Saturday, November 23, 2013

Toast-R-Reflow theory of operation

If anyone cares to know how the Toast-R-Reflow actually works, it goes something like this:

The power board consists of a pair of MOC3020 photo-triac drivers, each triggering the gate of a BTA20 high current triac. The MOC3020s are directly connected to a set of screw terminals intended to be run to the logic board, which will be expected to provide the correct driver voltage and current for the LEDs.

The actual triac circuit is straight out of the datasheet. I confess I am not 100% sure of the purpose of each of the parts beyond the optoisolators, but each of the triac drivers is rated for 8 amps of current (this rating is due mainly to the width of the traces on the board running to the triac pins and the heatsinks' ability to get the heat out of the triacs when they're installed next to a box being heated to 225 °C). This means that if you can drive the two elements separately, you can handle up to 1920 watts of power, which should be plenty for a consumer grade toaster oven or hotplate.

The controller board has an AD8495 thermocouple amplifier on it. This amplifier outputs a voltage of 5 mV per °C detected on the thermocouple. This voltage is fed into analog pin 3 on the ATTiny controller. Two of the pins of the ATTiny are used as the i2c bus to drive the external 2 line RGB display, which also as a side effect handles the start button. Two of the other pins of the ATTiny are power and one is RESET, which leaves us with two digital out pins that we can send off to the power board (going through 150 ohm resistors first in order to produce the correct LED driver current).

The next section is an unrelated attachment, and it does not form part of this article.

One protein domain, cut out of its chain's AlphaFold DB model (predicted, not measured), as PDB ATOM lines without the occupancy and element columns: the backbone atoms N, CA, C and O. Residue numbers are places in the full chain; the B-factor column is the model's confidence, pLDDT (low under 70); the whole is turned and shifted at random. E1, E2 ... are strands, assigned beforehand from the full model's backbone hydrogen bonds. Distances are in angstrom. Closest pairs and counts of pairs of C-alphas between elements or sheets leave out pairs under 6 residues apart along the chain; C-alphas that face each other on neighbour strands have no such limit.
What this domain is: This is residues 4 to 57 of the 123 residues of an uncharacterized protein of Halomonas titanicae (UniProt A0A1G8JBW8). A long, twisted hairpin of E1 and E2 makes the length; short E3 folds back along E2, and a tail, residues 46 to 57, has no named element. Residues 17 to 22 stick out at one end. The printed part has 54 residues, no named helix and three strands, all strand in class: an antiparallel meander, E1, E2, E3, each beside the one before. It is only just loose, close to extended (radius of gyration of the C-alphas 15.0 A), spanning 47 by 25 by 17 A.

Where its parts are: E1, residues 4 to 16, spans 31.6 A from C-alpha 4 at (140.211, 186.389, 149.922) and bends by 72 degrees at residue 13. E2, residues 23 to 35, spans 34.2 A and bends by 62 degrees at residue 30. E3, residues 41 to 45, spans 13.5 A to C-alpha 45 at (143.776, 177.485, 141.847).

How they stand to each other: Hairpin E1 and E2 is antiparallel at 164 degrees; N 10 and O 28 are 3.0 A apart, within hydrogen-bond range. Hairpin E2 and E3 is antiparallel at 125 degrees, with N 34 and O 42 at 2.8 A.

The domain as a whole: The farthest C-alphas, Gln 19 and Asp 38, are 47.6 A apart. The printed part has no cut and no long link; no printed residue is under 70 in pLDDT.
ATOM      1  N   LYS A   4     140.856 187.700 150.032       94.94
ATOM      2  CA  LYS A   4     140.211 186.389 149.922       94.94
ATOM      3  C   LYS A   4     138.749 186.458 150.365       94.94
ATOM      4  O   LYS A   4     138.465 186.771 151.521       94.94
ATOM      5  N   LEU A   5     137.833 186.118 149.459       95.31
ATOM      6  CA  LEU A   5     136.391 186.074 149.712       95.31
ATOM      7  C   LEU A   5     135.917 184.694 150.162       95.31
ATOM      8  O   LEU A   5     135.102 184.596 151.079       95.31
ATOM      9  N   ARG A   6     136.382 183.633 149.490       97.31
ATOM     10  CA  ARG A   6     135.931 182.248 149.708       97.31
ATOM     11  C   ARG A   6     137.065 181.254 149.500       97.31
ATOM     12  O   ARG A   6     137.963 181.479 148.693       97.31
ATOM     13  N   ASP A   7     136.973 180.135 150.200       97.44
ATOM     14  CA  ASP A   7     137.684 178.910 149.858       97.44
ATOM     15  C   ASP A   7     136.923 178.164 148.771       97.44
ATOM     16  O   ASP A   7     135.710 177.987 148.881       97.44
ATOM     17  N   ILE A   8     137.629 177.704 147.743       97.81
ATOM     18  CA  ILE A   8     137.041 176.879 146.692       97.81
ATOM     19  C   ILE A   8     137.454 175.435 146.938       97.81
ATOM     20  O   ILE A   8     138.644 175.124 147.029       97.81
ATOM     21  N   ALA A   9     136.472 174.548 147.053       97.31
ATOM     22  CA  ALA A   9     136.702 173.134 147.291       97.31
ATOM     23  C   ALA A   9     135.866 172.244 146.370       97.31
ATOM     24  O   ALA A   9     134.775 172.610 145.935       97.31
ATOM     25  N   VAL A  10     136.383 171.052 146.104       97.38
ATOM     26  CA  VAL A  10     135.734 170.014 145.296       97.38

The software uses the Arduino PID library to turn the elements on and off with a sort of exaggerated PWM method. The PID will output a floating point number between 0 and 1000, and that's the number of milliseconds out of each second that the elements will be powered (this is similar to how microwave ovens deliver fractional power). The sketch will attempt to turn the elements on separately, so that if the duty cycle is 50% or less, they won't be on at the same time, which will reduce the instantaneous power draw somewhat.

One point of note is that the one of the pins of the controller used for programming is also one of the element control lines. This means that that line will have a great deal of random activity during programming. Because of this, it's important to make sure the oven is unplugged during programming, otherwise you'll be pulsing the elements randomly and they could conceivably overheat.

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